By Gordon Casely.
Where will you be in July? I hope to be at the Harlaw Monument on Sunday, 24 July 2011, to recall the 600th anniversary of one of Scotland’s more important encounters.
Essentially the battle was a contest between a Macdonald and a Stewart over an earldom far away from each. The day-long battle was fought two miles west of Inverurie, somewhere north-west from the monument. Yet the way in which Harlaw altered Scotland’s cultural imprint is recognisable to this day.
As a battle however, Harlaw was indecisive. Both sides fought each other to a standstill, bloody and unbowed, and each claimed victory. But under cover of darkness on that warm July evening six centuries ago, both sides retreated.
“Reid Harlaw” and “the sair field o Harlaw” are thoroughly represented in ballad, song, story and legend. Good modern accounts are contained in such books as Peter Marren’s Grampian Battlefields and Raymond Campbell Paterson’s The Lords of the Isles. Lt-General Sir Peter Graham, one-time CO of the Gordons and latterly GOC Scotland, gives a splendid presentation from a military standpoint, describing the forces and the terrain, measuring their qualities, and relating how the command structures might have operated.
The impression Sir Peter conveys is of a hand-to-hand battle that became increasingly desperate as the day wore, on, each side becoming more and more tired, each increasingly weary army hurling bodies at the other, looking for the tiniest advantage to turn the tide. Finally, with one final heave, the forces of one caused the other to step back. But the apparent victors no longer possessed the strength either to deliver the killer blow, or to undertake wholesale pursuit.
The prize of the earldom of Ross created the battle, and in the struggle over power and land, Donald, Lord of the Isles and Alexander Stewart, Earl of Mar, emerged as champions of each side. Whoever controlled Ross, territory stretching from Inverness to Skye, controlled northern Scotland, and held a considerable key in manipulating the rest of Scotland down to the Tay.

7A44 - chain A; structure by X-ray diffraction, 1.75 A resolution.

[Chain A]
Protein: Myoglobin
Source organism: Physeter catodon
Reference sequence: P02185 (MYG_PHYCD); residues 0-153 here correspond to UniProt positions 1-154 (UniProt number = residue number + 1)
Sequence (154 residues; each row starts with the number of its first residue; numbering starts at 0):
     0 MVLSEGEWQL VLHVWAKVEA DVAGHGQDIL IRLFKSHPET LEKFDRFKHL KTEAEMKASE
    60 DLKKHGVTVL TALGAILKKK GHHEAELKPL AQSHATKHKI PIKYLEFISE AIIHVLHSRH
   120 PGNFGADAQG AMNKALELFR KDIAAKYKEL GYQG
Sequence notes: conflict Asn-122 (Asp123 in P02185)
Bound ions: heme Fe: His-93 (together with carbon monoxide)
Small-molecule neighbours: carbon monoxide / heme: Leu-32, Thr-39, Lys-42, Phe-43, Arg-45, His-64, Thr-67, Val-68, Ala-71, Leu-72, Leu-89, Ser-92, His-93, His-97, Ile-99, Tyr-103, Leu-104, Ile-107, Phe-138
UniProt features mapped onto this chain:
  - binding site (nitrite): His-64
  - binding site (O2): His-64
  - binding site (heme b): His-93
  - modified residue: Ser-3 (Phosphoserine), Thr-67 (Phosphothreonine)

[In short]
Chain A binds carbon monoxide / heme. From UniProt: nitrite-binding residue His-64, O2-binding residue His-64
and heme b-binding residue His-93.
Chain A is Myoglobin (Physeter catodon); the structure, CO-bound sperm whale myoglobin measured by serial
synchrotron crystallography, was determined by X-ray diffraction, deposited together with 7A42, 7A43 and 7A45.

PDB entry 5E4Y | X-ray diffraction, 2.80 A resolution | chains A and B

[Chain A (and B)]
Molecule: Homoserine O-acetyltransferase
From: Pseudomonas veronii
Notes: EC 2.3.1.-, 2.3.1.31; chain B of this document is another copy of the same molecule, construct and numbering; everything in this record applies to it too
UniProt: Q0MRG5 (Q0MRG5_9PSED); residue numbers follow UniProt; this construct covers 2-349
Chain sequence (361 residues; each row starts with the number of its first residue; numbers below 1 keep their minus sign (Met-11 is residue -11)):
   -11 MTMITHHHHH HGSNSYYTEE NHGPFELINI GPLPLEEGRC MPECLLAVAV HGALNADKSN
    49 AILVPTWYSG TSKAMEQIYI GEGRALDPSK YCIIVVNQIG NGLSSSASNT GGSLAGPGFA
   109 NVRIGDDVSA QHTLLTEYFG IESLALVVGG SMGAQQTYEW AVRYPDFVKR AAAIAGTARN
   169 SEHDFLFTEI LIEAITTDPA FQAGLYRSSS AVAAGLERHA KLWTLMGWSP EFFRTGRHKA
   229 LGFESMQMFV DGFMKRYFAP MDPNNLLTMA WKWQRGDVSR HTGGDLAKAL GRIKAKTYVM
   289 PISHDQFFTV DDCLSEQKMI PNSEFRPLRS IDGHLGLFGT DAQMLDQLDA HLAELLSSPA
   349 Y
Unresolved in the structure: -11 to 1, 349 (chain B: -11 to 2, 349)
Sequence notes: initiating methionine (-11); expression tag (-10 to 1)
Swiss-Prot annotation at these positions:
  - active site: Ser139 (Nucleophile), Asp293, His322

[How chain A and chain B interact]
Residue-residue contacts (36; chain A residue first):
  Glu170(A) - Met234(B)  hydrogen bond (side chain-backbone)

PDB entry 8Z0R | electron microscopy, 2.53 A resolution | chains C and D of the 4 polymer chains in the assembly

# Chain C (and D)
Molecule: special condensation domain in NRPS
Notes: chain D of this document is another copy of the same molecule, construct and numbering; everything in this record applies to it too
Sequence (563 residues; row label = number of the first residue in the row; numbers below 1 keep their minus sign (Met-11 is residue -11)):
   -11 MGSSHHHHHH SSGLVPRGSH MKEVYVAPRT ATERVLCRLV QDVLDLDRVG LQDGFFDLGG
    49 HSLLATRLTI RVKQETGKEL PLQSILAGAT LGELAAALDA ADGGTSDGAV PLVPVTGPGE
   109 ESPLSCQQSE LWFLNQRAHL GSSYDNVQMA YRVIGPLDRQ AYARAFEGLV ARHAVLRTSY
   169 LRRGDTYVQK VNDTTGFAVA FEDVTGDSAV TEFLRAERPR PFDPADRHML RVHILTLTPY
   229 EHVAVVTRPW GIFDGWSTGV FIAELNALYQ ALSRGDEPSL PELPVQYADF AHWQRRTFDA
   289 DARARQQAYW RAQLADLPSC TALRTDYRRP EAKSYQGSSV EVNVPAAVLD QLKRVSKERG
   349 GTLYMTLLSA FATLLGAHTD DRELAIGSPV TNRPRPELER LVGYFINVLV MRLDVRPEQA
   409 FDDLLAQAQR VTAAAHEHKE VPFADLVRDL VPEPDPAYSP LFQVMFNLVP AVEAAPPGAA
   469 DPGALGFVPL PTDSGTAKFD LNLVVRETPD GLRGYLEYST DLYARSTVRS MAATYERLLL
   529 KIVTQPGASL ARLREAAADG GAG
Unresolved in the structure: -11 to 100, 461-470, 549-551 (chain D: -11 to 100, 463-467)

On one side was Alexander Stewart, thuggish son of the highly unpleasant Wolf of Badenoch, who gained the earldom of Mar through the murder of the incumbent earl, then forcibly marrying his widow. On the other was Donald, 2nd Lord of the Isles, head of what was a maritime kingdom almost in its own right, and whose forces had by now entered the lands of Ross.
If the intended conquest of Ross was to be made secure, then Donald would have to take out Mar’s forces by a pre-emptive strike. Thus did Harlaw occur.
Ensuing centuries create a David-and-Goliath picture – the chivalrous Stewart, noble Earl of Mar, against the wicked Donald of the Isles. Mar is aided only by minor levies from Aberdeenshire, the Mearns and Angus plus gallant burghers of Aberdeen under Provost Robert Davidson, while the scheming Donald heads 10,000 rapacious caterans. A spin-doctoral touch ensures that the event goes down in history as Highlander versus Lowlander.
the actuality is that he headed some three dozen merchants anxious to protect their business investments.
A glance at the cultural composition of the armies indicates that beyond a small professional core in each, both sides were made up of loons and callants whose commitment to campaign did not extend beyond getting the harvest in. The actual battle possessed neither subtlety nor tactics, with military strategy such as it was confined to a series of heroic encounters.
If the event was portrayed as “Highlander against Lowlander”, then it was mis-cast in the same way as the Jacobite Risings are. There were folk of each persuasion on each side. Mar’s army would have contained a plethora of Gaelic speakers, while the educated in Donald’s forces would have spoken the same languages as Mar’s chief officers.
Among the casualties were Hector Maclean of Duart, Sir Alexander Irvine of Drum and Provost Davidson of Aberdeen. Davidson’s name is the product of more legend. Legend has it that he rode out from Aberdeen heading “a citizen army”; the actuality is that he headed some three dozen merchants anxious to protect their business investments.